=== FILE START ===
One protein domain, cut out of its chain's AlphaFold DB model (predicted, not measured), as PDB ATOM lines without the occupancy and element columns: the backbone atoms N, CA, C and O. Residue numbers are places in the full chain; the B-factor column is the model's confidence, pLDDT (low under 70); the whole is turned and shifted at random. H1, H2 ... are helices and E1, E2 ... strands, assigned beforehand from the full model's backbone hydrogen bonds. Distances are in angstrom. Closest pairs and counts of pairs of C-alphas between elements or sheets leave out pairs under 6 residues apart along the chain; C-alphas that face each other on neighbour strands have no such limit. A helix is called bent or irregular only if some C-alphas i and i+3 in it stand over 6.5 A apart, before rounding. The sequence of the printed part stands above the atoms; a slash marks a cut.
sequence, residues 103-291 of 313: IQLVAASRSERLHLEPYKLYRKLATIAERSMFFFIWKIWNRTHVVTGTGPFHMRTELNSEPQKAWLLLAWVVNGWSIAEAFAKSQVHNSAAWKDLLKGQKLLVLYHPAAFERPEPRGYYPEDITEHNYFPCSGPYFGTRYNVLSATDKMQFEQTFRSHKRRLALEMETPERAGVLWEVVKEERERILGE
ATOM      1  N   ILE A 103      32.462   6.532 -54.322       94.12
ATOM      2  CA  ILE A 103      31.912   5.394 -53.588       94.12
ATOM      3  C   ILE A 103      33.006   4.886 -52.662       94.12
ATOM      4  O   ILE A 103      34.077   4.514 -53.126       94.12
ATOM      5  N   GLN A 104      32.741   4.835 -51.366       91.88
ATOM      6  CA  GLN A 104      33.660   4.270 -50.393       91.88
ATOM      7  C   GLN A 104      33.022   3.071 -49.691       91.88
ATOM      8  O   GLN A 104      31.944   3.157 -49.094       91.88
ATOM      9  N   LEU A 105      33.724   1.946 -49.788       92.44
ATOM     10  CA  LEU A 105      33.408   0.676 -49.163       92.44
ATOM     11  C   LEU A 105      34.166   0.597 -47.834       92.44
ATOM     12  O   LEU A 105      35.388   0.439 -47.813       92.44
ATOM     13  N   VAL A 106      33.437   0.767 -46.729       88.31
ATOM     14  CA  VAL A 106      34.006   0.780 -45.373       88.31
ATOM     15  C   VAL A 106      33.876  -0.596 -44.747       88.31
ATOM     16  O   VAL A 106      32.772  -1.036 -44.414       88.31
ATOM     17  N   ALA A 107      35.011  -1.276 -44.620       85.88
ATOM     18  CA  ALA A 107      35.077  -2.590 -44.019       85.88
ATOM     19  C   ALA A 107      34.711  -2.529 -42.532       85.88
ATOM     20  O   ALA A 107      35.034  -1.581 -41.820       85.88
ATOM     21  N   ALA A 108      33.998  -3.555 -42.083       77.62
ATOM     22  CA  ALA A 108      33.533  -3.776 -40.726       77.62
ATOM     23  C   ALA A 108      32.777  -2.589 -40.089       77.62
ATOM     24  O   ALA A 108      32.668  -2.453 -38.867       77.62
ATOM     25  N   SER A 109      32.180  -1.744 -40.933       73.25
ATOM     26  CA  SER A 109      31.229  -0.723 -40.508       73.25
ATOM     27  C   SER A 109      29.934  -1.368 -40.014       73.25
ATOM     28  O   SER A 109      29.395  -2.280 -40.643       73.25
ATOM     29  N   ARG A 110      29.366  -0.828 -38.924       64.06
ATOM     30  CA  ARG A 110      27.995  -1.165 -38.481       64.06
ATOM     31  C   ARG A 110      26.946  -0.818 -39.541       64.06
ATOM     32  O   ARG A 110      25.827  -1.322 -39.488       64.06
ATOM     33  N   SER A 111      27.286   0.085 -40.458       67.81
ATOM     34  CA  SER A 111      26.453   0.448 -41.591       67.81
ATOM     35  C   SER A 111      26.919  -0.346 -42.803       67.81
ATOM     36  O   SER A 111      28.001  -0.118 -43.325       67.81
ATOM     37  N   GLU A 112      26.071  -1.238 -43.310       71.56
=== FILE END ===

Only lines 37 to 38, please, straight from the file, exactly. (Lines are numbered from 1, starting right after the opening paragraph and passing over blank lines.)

ATOM     36  O   SER A 111      28.001  -0.118 -43.325       67.81
ATOM     37  N   GLU A 112      26.071  -1.238 -43.310       71.56